The 3rd Generation Subaru Leone was a car of many names during its run from 1984 to 1994. In the US market it was know as DL, GL, GL-10 and Loyale; overseas it had a plethora of other names as well as a badge engineered Isuzu variant. Who knew or cared? It was a Subaru Wagon, maybe the quintessential one at that.
The GL/Loyale was one of the many stout bricks that cemented the reputation wall of Fuji Heavy Industries. From my perch in the High Sierra AWD burial grounds I still see a good number on the roads. Their appearance ranges from “driven off the lot” to “hardcore winter war wagon” complete with serious rust and sundry body damage from low to medium-speed winter-road mayhem. My maternal grandparents had one; it was my introduction to the trademark awesome traction and underwhelming power of the mundane models of Subaru.
Per the usual Modus Operandi for Japanese and European carmakers, the US market was only offered the “big” 1.8L EA-82 Engine in turbo and naturally aspirated variants. The smaller 1.3 and 1.6 motors were never offered here; good call. The turbo was good for 115HP & 134 lb-ft while getting 22-25mpg on the old EPA test. In naturally aspirated trim it was good for 90HP & 101lb-ft of torque with a 22-28 EPA sticker.
The owner of a turbo model stated that he gets consistent low 20s driving around the Truckee –North Tahoe area. In CARB states the base engine received single port injection while the balance of the market received a Weber carb for the non-turbo motors, while the turbos all got multi-port injection. Transmissions were a manual five speed and an automatic four speed.
The Loyale was anything but Fast n Furious. Pulling grades with the non turbo slushbox in a full loaded wagon was a rather leisurely affair; with the transmission downshifted into 2nd and the engine at WOT equated to 40-45mph. In the Slow n’ Sedated pecking order of the right lane you ranked just above air cooled VWs, and grossed-out semis, while everything else would blow your doors off.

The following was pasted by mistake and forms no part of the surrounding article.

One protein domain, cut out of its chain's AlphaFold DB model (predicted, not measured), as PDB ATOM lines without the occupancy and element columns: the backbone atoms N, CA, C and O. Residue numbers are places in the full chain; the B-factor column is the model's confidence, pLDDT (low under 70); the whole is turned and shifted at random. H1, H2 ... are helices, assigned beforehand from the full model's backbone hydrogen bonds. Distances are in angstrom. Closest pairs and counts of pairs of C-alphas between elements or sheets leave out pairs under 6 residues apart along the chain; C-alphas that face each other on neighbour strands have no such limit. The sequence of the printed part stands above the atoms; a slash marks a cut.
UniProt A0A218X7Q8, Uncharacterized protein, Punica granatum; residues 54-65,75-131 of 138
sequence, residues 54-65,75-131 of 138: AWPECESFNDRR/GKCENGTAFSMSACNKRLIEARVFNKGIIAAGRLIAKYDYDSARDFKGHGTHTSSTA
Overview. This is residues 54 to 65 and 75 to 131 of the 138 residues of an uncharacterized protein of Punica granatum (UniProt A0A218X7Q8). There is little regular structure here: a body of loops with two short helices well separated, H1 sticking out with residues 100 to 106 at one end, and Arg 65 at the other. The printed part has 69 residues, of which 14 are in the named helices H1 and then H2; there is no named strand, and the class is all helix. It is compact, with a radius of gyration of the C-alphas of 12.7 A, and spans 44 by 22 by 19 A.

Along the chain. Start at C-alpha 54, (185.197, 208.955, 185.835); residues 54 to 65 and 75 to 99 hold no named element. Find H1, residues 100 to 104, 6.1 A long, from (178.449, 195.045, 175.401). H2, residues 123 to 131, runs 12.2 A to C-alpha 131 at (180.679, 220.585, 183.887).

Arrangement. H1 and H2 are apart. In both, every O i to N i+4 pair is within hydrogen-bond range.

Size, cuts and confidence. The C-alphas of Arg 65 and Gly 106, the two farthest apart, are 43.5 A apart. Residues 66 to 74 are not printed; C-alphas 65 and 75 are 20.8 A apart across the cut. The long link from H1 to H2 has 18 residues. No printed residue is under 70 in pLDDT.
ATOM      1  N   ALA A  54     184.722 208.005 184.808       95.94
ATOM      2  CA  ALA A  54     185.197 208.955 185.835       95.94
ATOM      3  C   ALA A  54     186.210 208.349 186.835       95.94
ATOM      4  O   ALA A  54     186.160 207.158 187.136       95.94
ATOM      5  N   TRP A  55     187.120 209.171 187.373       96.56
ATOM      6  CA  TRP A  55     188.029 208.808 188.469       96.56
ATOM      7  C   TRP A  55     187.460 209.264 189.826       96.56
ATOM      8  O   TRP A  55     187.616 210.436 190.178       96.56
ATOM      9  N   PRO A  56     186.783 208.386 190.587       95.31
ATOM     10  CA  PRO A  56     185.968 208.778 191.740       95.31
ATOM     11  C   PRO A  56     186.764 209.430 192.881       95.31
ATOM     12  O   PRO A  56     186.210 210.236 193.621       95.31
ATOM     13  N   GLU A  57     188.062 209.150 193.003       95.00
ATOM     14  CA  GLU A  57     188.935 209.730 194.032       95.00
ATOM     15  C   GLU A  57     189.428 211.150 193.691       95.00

In the USDM, the GL had the same take rate inversion with wagons being preferred over the sedan and three-door hatchback. Scouting around up here at the CC Mountain Lair I can find dozens of the wagons but have yet to capture a single sedan. Survivorship bias has also tiled the population towards a higher proportion of manual transmissions. During this era the AWD to FWD ratio increased from 35% to 65% by the mid 90s.
Looking at the marketing materials and TV ads of the day, Subaru was wholeheartedly embracing winter sports as their marketing platform. This predates the SUV boom when every freaking OEM paid top dollar to park their car in front of a ski hill to tap into the middle class skier demographic. Being small gave them the ability to exploit opportunities where the major OEMS could not tread. Subaru’s marketing efforts in the US were very much a story of two steps foreword, one back.
For comparison, the naturally aspirated 2.0L FB20 in the present day Impreza is good for 148hp & 145 lb-ft while rating at 25/34 (M) or 27/36 (CVT) on the current tougher EPA regime, weighing in at 300-400 lbs more. Progress is a good thing, especially when its through snow or mud as well.
During this era Honda and Toyota were also finding their niche and building their reputations. The Loyale was the car that allowed Subaru to find their voice as a brand for the US. By the end of its run, it had evolved into the product that would endure with revisions right up to the present day: A reasonably sized über-reliable utilitarian AWD box with quirky styling and strong value.